I am spokesperson for Health Stores Ireland. I am joined by my colleagues, Dr. Dilis Clare, GP and medical herbalist, and Mr. Kevin Hurley, a tax agent from CKH Fiscal Services who for the past few years has been advising our organisation on the VAT treatment of food supplements. I thank the Chairman and the other members of the joint committee for the interest they have taken in the issue and inviting us to address them on the most serious threat ever to face the health food industry in Ireland, that is, the imposition of VAT on food supplements.
There are health food stores in every town in Ireland. They are mostly small, independent family-run businesses which are an integral part of the local community. The imposition of this unwarranted tax will undoubtedly lead to the closure of many of them and the loss of hundreds, if not thousands, of jobs. We have made a submission to the committee which sets out a lot of the background to the issue and I hope members have had a chance to read it.
I will summarise the five reasons the imposition of VAT on food supplements should not proceed. We are being told that we are about to have a no-deal Brexit budget. The Minister for Finance, Deputy Donohoe, has stated it will be a safe and careful budget which will help citizens, families and communities that could find themselves dealing with real change as a result of a no-deal Brexit. If the United Kingdom crashes out of the European Union on 31 October, new customs tariffs will apply to goods traded between the United Kingdom and Ireland. It is expected that imports of food supplements from the United Kingdom into Ireland which account for the majority of supplements will attract a tariff of 12.8%. If VAT at a rate of 23% is applied, Irish consumers of food supplements will be facing a cumulative increase of 37.8% overnight at the beginning of November. A near 40% rise in price will see a major decline in health supplement consumption, a knock-on impact on the health of citizens and a threat to hundreds of retailers across Ireland. The Minister cannot prevent the United Kingdom from crashing out of the European Union or the resultant WTO tariffs, but imposing VAT on food supplements in the budget is totally at odds with a no-deal Brexit. Instead of protecting Irish consumers and retailers, it would punish them.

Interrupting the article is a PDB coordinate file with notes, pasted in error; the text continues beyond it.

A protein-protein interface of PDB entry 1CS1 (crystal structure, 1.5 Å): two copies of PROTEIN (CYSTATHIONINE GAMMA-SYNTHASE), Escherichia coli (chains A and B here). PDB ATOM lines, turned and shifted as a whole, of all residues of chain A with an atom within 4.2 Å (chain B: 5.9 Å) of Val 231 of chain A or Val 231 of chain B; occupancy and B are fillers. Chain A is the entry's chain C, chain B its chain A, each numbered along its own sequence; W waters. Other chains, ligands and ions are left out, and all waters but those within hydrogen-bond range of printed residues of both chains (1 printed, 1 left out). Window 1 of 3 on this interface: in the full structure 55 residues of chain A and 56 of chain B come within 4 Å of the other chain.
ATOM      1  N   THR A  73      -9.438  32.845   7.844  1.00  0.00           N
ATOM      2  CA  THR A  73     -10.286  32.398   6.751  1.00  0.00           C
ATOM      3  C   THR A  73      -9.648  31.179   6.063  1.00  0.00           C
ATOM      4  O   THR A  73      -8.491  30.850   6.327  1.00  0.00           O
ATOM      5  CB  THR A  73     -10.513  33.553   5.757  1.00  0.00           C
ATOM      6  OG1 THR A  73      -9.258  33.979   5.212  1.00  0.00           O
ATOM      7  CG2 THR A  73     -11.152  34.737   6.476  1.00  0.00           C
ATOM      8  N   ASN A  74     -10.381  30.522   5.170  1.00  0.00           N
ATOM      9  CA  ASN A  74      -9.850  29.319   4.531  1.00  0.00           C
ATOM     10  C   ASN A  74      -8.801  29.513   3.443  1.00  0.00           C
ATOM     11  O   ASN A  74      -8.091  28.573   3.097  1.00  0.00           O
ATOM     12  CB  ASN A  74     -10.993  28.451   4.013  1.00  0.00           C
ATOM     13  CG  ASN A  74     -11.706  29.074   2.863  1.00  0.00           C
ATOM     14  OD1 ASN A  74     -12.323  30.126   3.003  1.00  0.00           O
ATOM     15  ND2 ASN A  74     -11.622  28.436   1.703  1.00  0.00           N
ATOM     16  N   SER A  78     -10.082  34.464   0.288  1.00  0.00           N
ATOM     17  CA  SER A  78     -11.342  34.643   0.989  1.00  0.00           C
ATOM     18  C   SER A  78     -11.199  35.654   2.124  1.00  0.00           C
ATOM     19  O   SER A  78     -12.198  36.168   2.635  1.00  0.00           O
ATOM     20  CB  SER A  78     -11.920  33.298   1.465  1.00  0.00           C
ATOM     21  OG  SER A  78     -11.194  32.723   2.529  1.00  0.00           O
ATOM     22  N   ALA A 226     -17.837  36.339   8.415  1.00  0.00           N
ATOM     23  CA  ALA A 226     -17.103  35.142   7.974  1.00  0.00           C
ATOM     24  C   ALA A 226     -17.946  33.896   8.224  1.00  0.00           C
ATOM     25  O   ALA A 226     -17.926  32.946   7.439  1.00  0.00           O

It is important to understand the origins of the proposal. It is not because of Government policy and not driven by a desire to raise money, nor is it being demanded by the European Union. It is being done because Revenue's decentralisation of decision-making in 2014 led to contradictory Revenue decisions where given different VAT rates were applied to the same types of supplement. Revenue's answer to an administration problem which it created is to impose a charge on consumers and damage the business of retailers. Revenue, in the shape of its chairman in front of this committee, has claimed that since the end of 2018, the zero-rating of food supplements since 1973 has been on a concessionary basis, but there is no evidence whatsoever to back up this claim. If there was a single email from one Revenue official to another mentioning this concession in the past 20 or 30 years, we would have seen it by now, but no document has been produced showing any evidence that there was ever a concessionary basis for the taxation of food supplements at the zero rate. The industry had never heard of this so-called concession until it was first mentioned by the Minister, in response to a Dáil question in October last year, despite the countless VAT audits that had taken place throughout the country in the 40 years in which there had been food supplements in Ireland. Revenue would have audited the accounts of many firms, retailers and wholesalers in recent years and there has never been an issue with the non-application of VAT to food supplements. There have been no related prosecutions, fines or penalties, interest or back tax payments during the years.